But Folman has no recollections; his service in the same campaign has been wiped clean. That it tugs at him, like a phantom limb, sets off the filmÁ¢€â„¢s inquiry, as he interviews other fellow veterans about their experiences, and recovers his own, seemingly expunged narrative from the miasma. There is an excursion into the science of memory and post-traumatic stress disorder, conducted by FolmanÁ¢€â„¢s psychologist. There are diversionary tactics, too, as Folman recalls the naivete of his two years of army training, party time disrupted by actual battle for which he and his buddies were woefully unprepared. The film dips in and out of the stories of his friends, pulling up images strikingly realized by animation director Yoni Goodman and art director David Polonsky. In one sequence, a naked sea goddess clasps a virginal trooper to her breasts as heÁ¢€â„¢s shipped off to the front line; in another, the enveloping sea becomes a refuge for a soldier who had narrowly escaped Palestinian snipers. A naturalistic approach would have robbed these scenes of their dreamlike intensity and impact. (ThereÁ¢€â„¢s also an animated porn sequence, which surprised an audience expecting a glum, PBS-style treatise on the Palestinian conflict, whatever form it took visually. The approach, with songs like OMDÁ¢€â„¢s Á¢€Å“Enola GayÁ¢€ on the soundtrack, is anything but academic.)
Gradually, Folman reaches the heart of darkness: The Sept. 16-18, 1982 massacre of Palestinians at the Sabra and Shatila refugee camps, perpetrated by Christian Phalangist soldiers outraged over the assassination of LebanonÁ¢€â„¢s president-elect, Bashir Gemayel. The Israel Defense Forces, allied with the Phalangists, let their militiamen into the camps, then stood by for two days as the civilians within were murdered (the death toll has been put at between 328 to 3,500 casualties). His own role in abetting the killings is absorbed into the totality of the event, marking a dramatic changeover in form in its final sequence.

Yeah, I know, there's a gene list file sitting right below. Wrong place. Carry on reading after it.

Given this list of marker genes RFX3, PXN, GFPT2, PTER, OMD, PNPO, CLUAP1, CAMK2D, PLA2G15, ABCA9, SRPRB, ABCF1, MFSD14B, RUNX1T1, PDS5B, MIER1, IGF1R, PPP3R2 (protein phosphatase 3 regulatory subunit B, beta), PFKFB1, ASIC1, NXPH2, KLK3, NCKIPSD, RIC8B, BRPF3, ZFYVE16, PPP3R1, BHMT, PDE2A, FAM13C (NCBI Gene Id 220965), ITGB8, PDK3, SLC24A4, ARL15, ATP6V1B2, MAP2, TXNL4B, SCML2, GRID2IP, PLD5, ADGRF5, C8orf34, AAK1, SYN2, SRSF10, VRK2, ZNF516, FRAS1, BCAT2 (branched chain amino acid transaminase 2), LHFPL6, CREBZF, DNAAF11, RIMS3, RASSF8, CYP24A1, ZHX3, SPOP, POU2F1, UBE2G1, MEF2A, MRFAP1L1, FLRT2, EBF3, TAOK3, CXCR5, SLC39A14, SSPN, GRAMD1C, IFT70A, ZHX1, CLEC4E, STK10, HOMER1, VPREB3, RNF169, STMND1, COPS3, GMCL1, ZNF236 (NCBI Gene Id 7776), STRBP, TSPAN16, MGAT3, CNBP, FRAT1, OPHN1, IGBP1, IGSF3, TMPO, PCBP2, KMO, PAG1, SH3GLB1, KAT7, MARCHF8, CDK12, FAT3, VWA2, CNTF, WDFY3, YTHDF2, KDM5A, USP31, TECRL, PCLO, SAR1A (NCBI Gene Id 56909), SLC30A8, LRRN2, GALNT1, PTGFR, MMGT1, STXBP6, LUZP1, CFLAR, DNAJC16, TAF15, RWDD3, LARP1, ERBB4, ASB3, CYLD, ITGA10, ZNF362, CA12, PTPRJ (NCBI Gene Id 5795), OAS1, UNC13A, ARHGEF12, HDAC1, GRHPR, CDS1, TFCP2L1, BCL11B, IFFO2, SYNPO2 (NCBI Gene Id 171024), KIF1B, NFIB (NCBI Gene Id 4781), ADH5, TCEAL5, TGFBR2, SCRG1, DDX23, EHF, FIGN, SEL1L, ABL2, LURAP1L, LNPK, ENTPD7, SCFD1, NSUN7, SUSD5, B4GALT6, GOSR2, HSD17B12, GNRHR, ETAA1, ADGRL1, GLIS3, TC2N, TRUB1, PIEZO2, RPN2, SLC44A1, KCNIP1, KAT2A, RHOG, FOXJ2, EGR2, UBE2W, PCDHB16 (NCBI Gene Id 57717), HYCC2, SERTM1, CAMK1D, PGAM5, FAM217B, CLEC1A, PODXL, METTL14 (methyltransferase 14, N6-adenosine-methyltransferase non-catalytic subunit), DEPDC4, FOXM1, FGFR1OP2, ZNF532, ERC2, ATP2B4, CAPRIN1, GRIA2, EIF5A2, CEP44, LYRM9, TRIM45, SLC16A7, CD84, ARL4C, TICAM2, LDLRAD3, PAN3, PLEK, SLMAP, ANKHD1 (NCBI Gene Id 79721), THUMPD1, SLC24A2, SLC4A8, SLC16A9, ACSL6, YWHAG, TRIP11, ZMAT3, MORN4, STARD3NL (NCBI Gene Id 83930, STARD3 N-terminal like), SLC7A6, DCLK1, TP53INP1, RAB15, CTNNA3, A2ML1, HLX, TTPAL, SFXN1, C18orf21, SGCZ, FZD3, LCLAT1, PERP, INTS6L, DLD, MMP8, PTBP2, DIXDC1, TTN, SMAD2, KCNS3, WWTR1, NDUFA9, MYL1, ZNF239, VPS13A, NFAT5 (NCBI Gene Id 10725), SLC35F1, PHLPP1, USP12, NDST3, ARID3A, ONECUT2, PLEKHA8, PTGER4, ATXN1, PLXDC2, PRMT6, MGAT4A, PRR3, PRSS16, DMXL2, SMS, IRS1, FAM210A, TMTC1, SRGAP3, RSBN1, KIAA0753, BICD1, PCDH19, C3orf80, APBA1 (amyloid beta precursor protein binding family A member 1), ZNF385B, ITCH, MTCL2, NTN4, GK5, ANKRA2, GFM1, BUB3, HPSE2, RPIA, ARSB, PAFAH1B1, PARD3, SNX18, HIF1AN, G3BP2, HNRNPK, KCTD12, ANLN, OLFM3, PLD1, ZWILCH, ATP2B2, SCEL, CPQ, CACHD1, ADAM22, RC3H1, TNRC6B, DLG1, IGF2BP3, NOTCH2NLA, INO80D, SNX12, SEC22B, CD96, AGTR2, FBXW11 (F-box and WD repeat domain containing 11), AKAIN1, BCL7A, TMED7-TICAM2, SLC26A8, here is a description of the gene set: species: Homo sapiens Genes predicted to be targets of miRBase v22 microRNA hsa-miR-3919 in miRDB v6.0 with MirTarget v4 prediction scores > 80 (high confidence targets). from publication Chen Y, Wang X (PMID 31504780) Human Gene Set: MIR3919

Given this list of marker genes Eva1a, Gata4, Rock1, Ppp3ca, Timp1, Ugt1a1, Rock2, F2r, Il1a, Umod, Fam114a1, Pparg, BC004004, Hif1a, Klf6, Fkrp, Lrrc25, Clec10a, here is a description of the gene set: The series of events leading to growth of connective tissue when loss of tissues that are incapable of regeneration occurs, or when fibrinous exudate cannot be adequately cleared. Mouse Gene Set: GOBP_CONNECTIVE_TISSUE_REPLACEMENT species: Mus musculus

Something interesting happened in the theater as Waltz With Bashir reached its chilling climax. The house lights began to come up, and the venue was fully illuminated as the credits began to roll. It may have been a mistake, but it seemed purposeful: Illumination had finally dawned as the full futility of war was exposed and the filmmaker came to his reckoning. With great artistry, Waltz With Bashir literally illustrates what William Faulkner had to say about the persistence of history. Á¢€Å“The past is not dead. In fact, itÁ¢€â„¢s not even past.Á¢€